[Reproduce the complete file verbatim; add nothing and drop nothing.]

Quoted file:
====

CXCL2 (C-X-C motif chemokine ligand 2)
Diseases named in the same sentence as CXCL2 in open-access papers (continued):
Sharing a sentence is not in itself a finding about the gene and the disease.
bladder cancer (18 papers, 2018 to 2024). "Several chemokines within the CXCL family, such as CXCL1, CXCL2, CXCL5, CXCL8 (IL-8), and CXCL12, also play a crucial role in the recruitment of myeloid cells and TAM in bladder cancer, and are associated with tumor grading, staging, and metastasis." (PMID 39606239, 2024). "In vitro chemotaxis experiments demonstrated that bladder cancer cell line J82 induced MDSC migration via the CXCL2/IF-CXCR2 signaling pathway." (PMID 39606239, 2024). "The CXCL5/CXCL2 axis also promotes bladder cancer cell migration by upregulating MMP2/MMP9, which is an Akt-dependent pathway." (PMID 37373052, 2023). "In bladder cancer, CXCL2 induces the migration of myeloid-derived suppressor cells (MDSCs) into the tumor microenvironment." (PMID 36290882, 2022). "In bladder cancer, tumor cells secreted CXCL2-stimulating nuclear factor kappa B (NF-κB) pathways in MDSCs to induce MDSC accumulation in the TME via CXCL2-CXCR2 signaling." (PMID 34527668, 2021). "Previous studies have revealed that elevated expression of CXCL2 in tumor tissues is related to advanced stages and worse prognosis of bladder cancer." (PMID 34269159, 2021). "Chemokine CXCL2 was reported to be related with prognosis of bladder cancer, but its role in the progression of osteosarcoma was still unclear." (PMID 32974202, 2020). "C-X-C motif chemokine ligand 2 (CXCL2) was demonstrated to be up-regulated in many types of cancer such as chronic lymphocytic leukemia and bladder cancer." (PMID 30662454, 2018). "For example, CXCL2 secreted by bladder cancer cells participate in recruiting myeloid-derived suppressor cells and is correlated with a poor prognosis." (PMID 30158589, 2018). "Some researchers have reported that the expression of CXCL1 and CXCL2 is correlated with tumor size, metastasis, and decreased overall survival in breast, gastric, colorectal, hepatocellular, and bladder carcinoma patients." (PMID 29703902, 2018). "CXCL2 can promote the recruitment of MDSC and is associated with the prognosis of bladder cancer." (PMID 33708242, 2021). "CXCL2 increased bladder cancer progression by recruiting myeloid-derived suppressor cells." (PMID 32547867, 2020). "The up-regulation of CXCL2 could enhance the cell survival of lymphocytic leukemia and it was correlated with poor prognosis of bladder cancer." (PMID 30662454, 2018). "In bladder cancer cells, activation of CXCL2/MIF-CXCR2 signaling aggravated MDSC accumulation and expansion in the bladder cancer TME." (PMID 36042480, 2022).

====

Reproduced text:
CXCL2 (C-X-C motif chemokine ligand 2)
Diseases named in the same sentence as CXCL2 in open-access papers (continued):
Sharing a sentence is not in itself a finding about the gene and the disease.
bladder cancer (18 papers, 2018 to 2024). "Several chemokines within the CXCL family, such as CXCL1, CXCL2, CXCL5, CXCL8 (IL-8), and CXCL12, also play a crucial role in the recruitment of myeloid cells and TAM in bladder cancer, and are associated with tumor grading, staging, and metastasis." (PMID 39606239, 2024). "In vitro chemotaxis experiments demonstrated that bladder cancer cell line J82 induced MDSC migration via the CXCL2/IF-CXCR2 signaling pathway." (PMID 39606239, 2024). "The CXCL5/CXCL2 axis also promotes bladder cancer cell migration by upregulating MMP2/MMP9, which is an Akt-dependent pathway." (PMID 37373052, 2023). "In bladder cancer, CXCL2 induces the migration of myeloid-derived suppressor cells (MDSCs) into the tumor microenvironment." (PMID 36290882, 2022). "In bladder cancer, tumor cells secreted CXCL2-stimulating nuclear factor kappa B (NF-κB) pathways in MDSCs to induce MDSC accumulation in the TME via CXCL2-CXCR2 signaling." (PMID 34527668, 2021). "Previous studies have revealed that elevated expression of CXCL2 in tumor tissues is related to advanced stages and worse prognosis of bladder cancer." (PMID 34269159, 2021). "Chemokine CXCL2 was reported to be related with prognosis of bladder cancer, but its role in the progression of osteosarcoma was still unclear." (PMID 32974202, 2020). "C-X-C motif chemokine ligand 2 (CXCL2) was demonstrated to be up-regulated in many types of cancer such as chronic lymphocytic leukemia and bladder cancer." (PMID 30662454, 2018). "For example, CXCL2 secreted by bladder cancer cells participate in recruiting myeloid-derived suppressor cells and is correlated with a poor prognosis." (PMID 30158589, 2018). "Some researchers have reported that the expression of CXCL1 and CXCL2 is correlated with tumor size, metastasis, and decreased overall survival in breast, gastric, colorectal, hepatocellular, and bladder carcinoma patients." (PMID 29703902, 2018). "CXCL2 can promote the recruitment of MDSC and is associated with the prognosis of bladder cancer." (PMID 33708242, 2021). "CXCL2 increased bladder cancer progression by recruiting myeloid-derived suppressor cells." (PMID 32547867, 2020). "The up-regulation of CXCL2 could enhance the cell survival of lymphocytic leukemia and it was correlated with poor prognosis of bladder cancer." (PMID 30662454, 2018). "In bladder cancer cells, activation of CXCL2/MIF-CXCR2 signaling aggravated MDSC accumulation and expansion in the bladder cancer TME." (PMID 36042480, 2022).